Indiana University-Purdue University
In the early Middle Ages, solar observance shaped the art and architecture of Christian churches in various ways. Medieval writers from across the Mediterranean related dramatic lighting effects to alignment with the rising sun on astronomically and liturgically significant days. Medieval tradition about the Jewish temple in Jerusalem provided the model for these lighting effects as well as for the common use in early medieval churches of windows with jambs and sills that widen on the inside to expand the projection of natural light. Archaeoastronomers have hypothesized that select medieval pictorial programs were coordinated with fenestration to spotlight specific scenes and figures on specific days and at specific hours. We have created a 3D model that visualizes passage of sunlight on any particular day onto and across the walls of the monastery of Saint John in Müstair, Switzerland, the earliest standing church for which such coordination has been proposed. Our model tests and refines the theory of Gion Gieri Coray-Lauer, a Swiss archaeoastronomer.
The history of the region and other notable features of the church make Coray-Lauer’s hypothesis highly attractive. First, early medieval churches in the region were commonly aligned with still-standing prehistoric markers delineating astronomical lines or with the rising sun on a patron’s feast day. Second, the windows of the church have highly decorated jambs and sills, and they slant at various angles according to the direction that they face. Third, the feast days of the saints highlighted in the three apses of the church cluster around the summer solstice, when persistent pagan practices denounced by local preachers culminated each year.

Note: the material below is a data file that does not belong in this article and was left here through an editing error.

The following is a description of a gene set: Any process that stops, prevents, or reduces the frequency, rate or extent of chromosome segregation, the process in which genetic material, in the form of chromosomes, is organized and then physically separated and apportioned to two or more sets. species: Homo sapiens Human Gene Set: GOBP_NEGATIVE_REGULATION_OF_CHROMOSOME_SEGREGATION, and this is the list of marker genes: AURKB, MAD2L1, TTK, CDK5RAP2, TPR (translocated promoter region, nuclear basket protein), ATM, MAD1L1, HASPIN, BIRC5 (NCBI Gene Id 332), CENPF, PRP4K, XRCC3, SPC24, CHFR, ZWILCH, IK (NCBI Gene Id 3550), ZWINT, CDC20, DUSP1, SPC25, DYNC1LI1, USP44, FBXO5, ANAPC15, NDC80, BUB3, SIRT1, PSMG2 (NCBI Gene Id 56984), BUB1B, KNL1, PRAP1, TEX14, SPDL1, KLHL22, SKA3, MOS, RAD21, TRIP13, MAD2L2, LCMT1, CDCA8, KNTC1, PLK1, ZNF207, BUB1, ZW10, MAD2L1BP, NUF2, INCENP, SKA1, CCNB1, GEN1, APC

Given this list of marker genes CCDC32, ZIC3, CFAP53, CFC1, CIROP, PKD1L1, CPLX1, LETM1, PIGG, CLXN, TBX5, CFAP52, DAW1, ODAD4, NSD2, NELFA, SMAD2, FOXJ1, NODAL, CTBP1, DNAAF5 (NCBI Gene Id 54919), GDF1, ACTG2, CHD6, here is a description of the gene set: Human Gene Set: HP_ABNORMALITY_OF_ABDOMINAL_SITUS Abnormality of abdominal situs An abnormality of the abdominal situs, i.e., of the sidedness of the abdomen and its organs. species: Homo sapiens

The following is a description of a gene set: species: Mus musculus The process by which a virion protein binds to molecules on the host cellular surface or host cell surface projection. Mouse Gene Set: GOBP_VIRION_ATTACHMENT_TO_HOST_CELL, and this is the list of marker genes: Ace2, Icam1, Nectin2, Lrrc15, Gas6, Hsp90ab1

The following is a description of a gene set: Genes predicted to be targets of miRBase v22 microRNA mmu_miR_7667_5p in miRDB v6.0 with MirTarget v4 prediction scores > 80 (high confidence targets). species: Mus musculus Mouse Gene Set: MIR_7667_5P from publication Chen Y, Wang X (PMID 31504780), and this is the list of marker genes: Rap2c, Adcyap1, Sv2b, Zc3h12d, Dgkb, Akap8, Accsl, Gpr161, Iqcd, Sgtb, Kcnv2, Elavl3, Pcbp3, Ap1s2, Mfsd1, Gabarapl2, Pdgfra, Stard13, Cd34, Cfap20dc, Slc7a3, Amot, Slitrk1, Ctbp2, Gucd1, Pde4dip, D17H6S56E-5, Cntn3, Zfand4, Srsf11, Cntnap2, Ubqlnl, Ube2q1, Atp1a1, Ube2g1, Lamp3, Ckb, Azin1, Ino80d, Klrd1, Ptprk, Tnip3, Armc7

Although situated in a remote alpine valley, the main church of the Monastery of Saint John preserves the most extensive program of church decoration in the west to survive from the first millennium. The program includes the earliest preserved monumental Last Judgment, east or west, among many precocious pictorial themes. The highly visible wall paintings display great clarity and exemplify the dictum of Pope Gregory the Great that pictures could serve as books for the illiterate. A greater understanding of the lighting effects deepens our understanding of the multi-sensory experience of medieval church decoration as well as our understanding of a medieval monument of great importance both for the extensiveness of its pictorial program and for the precocity of many images within it.
Scholars have well explored the symbolism of light in Christianity, both in text and image. Writers, both medieval and modern, have also written about the potential for light to move and dazzle the worshipper. Older scholarship on the quality of light in churches was based entirely on observation, but the methods and calculations of archaeoastronomy, which are generally incomprehensible to humanities scholars, have yet to penetrate the mainstream of art historical scholarship. The visualization of archaeoastronomical data within 3D virtual models enables art historians to judge more easily archaeoastronomical theories and to incorporate them into interpretations of how architects and designers of decorative programs structured and shaped religious experience.
We propose to demonstrate our software application in an interactive poster session.
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Hosted at École Polytechnique Fédérale de Lausanne (EPFL), Université de Lausanne
July 7, 2014 - July 12, 2014
377 works by 898 authors indexed
XML available from https://github.com/elliewix/DHAnalysis (needs to replace plaintext)
Conference website: https://web.archive.org/web/20161227182033/https://dh2014.org/program/
Attendance: 750 delegates according to Nyhan 2016
Series: ADHO (9)